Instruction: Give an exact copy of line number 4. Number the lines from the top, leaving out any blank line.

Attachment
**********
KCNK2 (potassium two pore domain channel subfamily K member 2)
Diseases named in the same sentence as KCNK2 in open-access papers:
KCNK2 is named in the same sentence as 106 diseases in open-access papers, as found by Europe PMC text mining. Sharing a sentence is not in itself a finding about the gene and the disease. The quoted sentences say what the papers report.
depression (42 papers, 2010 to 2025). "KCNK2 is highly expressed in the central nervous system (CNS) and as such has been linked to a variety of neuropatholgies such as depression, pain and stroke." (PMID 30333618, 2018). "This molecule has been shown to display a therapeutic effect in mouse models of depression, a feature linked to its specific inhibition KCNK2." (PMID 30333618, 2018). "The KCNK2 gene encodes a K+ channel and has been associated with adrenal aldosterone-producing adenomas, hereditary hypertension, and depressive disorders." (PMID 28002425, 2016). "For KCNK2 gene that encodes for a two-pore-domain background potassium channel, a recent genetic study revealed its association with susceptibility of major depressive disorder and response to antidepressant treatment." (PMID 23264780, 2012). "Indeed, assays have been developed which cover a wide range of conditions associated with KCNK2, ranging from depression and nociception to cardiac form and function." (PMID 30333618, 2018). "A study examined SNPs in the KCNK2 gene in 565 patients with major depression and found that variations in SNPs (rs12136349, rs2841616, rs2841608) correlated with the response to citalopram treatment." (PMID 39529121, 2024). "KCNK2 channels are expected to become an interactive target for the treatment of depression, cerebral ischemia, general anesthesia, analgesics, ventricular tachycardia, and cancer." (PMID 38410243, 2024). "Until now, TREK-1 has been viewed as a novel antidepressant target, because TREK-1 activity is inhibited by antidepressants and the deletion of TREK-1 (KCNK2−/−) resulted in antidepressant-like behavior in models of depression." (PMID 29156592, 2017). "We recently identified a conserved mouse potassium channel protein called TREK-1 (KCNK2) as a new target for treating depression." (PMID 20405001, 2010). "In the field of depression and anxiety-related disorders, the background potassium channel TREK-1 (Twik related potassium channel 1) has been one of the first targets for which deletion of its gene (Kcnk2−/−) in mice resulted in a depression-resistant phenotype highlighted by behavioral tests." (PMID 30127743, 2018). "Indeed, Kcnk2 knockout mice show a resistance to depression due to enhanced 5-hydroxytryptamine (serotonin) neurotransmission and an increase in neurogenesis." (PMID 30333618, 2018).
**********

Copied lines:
depression (42 papers, 2010 to 2025). "KCNK2 is highly expressed in the central nervous system (CNS) and as such has been linked to a variety of neuropatholgies such as depression, pain and stroke." (PMID 30333618, 2018). "This molecule has been shown to display a therapeutic effect in mouse models of depression, a feature linked to its specific inhibition KCNK2." (PMID 30333618, 2018). "The KCNK2 gene encodes a K+ channel and has been associated with adrenal aldosterone-producing adenomas, hereditary hypertension, and depressive disorders." (PMID 28002425, 2016). "For KCNK2 gene that encodes for a two-pore-domain background potassium channel, a recent genetic study revealed its association with susceptibility of major depressive disorder and response to antidepressant treatment." (PMID 23264780, 2012). "Indeed, assays have been developed which cover a wide range of conditions associated with KCNK2, ranging from depression and nociception to cardiac form and function." (PMID 30333618, 2018). "A study examined SNPs in the KCNK2 gene in 565 patients with major depression and found that variations in SNPs (rs12136349, rs2841616, rs2841608) correlated with the response to citalopram treatment." (PMID 39529121, 2024). "KCNK2 channels are expected to become an interactive target for the treatment of depression, cerebral ischemia, general anesthesia, analgesics, ventricular tachycardia, and cancer." (PMID 38410243, 2024). "Until now, TREK-1 has been viewed as a novel antidepressant target, because TREK-1 activity is inhibited by antidepressants and the deletion of TREK-1 (KCNK2−/−) resulted in antidepressant-like behavior in models of depression." (PMID 29156592, 2017). "We recently identified a conserved mouse potassium channel protein called TREK-1 (KCNK2) as a new target for treating depression." (PMID 20405001, 2010). "In the field of depression and anxiety-related disorders, the background potassium channel TREK-1 (Twik related potassium channel 1) has been one of the first targets for which deletion of its gene (Kcnk2−/−) in mice resulted in a depression-resistant phenotype highlighted by behavioral tests." (PMID 30127743, 2018). "Indeed, Kcnk2 knockout mice show a resistance to depression due to enhanced 5-hydroxytryptamine (serotonin) neurotransmission and an increase in neurogenesis." (PMID 30333618, 2018).